Inspiring a new generation of women

30% of CERTIFIED FINANCIAL PLANNER® professionals in South Africa are now women – a record high, according to The Financial Planning Institute of Southern Africa.  Women In Finance Network caught up with Demi White, as she graduated – second in the country – with her Post-Graduate Diploma in Financial Planning.


How did you come to choose Financial Planning as a career?

Career uncertainty following my schooling led me to register for a general degree, in the hopes that a broader education would open up a specific direction for me.

Armed with my degree, I applied to join a financial planning academy. I recall being unsure about being admitted to the graduate programme as I was only 19 at the time! I also needed to be able to provide for myself financially, so earning an income while being trained as a financial planner was very appealing.

After a number of gruelling interviews, I was accepted and this is where my financial planning career began.


How much exposure did you have to financial planning as a career during your education?

I first encountered financial planning at the end of my first year at university when I heard about the financial planning academy. I wasn’t looking for financial planning, it found me!


Why do you think so few women have entered and are entering this profession?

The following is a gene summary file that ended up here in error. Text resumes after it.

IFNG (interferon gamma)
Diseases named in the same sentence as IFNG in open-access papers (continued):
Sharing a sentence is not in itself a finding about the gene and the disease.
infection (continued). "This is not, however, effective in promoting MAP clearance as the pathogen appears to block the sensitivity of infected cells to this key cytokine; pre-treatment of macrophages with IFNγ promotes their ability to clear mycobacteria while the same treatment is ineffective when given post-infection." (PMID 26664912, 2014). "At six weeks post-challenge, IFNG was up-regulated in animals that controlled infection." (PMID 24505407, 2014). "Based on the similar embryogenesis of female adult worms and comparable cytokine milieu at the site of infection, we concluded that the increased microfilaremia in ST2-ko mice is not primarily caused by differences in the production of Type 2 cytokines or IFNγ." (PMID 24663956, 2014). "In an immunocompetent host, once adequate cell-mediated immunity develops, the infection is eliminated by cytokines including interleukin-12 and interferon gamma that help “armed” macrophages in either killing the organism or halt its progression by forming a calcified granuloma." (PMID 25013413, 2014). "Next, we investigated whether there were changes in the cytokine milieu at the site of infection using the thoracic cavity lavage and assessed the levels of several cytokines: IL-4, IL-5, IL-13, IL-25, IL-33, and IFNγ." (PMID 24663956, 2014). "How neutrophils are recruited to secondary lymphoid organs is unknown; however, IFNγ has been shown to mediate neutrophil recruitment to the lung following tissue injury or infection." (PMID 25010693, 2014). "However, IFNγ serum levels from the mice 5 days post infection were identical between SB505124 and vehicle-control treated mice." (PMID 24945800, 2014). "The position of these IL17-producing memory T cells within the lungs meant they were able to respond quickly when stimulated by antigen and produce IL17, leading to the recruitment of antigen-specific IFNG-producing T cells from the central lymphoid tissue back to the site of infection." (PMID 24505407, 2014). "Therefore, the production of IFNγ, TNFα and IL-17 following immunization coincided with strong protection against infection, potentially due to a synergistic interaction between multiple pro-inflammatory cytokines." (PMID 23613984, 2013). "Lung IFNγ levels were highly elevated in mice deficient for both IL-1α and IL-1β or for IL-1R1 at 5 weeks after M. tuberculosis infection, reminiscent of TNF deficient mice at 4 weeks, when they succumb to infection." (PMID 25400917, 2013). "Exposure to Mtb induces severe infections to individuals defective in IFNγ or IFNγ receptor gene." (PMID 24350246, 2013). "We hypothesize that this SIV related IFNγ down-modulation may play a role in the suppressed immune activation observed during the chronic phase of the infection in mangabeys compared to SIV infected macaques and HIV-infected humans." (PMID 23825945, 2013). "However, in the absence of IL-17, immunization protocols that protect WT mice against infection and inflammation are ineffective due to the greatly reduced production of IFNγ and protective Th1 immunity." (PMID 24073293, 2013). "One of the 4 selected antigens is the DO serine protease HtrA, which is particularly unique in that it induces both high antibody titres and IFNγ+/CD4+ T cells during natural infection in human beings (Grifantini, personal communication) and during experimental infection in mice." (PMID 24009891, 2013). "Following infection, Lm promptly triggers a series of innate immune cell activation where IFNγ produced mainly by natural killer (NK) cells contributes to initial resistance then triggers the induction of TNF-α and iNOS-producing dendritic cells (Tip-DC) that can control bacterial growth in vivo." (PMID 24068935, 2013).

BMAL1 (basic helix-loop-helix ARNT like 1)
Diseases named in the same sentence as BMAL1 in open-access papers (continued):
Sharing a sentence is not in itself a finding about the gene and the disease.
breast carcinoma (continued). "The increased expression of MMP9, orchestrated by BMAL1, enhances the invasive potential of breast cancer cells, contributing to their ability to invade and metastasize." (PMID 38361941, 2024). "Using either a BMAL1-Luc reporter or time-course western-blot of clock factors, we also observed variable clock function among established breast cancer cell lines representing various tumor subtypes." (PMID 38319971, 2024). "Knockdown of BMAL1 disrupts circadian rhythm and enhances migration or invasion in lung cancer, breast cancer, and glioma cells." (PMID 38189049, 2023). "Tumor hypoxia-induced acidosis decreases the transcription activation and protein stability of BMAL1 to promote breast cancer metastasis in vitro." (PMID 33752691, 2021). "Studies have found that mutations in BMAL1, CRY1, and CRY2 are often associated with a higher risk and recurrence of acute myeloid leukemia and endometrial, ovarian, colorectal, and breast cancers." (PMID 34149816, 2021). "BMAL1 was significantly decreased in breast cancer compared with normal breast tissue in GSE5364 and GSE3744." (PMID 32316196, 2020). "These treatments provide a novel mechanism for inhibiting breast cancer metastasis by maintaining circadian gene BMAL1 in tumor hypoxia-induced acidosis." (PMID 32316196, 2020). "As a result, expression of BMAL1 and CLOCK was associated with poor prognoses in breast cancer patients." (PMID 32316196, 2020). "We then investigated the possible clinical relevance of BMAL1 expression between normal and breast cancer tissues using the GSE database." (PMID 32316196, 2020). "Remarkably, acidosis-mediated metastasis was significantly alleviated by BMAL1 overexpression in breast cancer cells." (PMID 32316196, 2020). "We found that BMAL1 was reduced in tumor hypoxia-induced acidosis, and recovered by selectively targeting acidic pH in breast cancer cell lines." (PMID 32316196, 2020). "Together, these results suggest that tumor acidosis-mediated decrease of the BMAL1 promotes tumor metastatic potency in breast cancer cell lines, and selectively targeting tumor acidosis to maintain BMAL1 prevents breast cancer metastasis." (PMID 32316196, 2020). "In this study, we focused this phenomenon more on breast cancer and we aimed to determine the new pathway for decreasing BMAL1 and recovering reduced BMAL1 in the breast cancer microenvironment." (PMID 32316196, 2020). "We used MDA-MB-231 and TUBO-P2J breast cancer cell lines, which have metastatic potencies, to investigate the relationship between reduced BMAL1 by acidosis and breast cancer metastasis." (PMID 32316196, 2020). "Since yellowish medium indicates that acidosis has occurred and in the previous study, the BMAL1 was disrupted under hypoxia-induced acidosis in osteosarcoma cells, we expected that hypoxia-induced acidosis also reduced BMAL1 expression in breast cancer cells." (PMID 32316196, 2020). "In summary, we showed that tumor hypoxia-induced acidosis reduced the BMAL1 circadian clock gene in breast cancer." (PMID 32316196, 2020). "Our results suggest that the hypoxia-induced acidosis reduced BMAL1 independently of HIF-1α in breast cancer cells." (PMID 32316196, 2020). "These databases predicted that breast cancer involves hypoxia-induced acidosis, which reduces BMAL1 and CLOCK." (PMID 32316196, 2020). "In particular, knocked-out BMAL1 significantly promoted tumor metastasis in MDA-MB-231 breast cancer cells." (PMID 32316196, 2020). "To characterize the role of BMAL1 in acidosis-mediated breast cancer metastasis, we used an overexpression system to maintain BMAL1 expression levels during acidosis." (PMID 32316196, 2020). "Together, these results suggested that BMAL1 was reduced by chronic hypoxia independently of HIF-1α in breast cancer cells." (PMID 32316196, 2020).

Just as I was ignorant of financial planning as a career when I left school, it’s possible that many other women are not aware of the opportunity to have a career in financial planning. I do believe that awareness is increasing, though, and so more women are entering the profession.


Briefly describe your current work day.  What do you enjoy most about what you do?

I am currently working as a business development consultant, enabling financial planners to provide their clients with better advice.

I typically spend my day meeting with the various financial planners in my panel at their offices. I enjoy using my knowledge gained through studying and my time as a financial planner to assist the financial planners to uplift their business. I am able to be creative and entrepreneurial to come up with ideas to assist them. I also learn something new every day and every day is different; it keeps me on my toes and is very exciting.


To achieve your CFP designation, you had to work and study at the same time – how did you manage this?

I have worked and studied at the same time for the past four years. It is not easy, but with good time management and planning I could find a balance between all my responsibilities. Keeping the end goal in mind helped me to remain focused.


What would you say to young women looking at a career in financial planning?

Financial planning is hard work and high pressure, but very rewarding.


What are you looking forward to in terms of your career going forward?

I look forward to expanding my knowledge and experience to become better at what I do. I don’t know what doors will open in the future, but I know the possibilities are endless!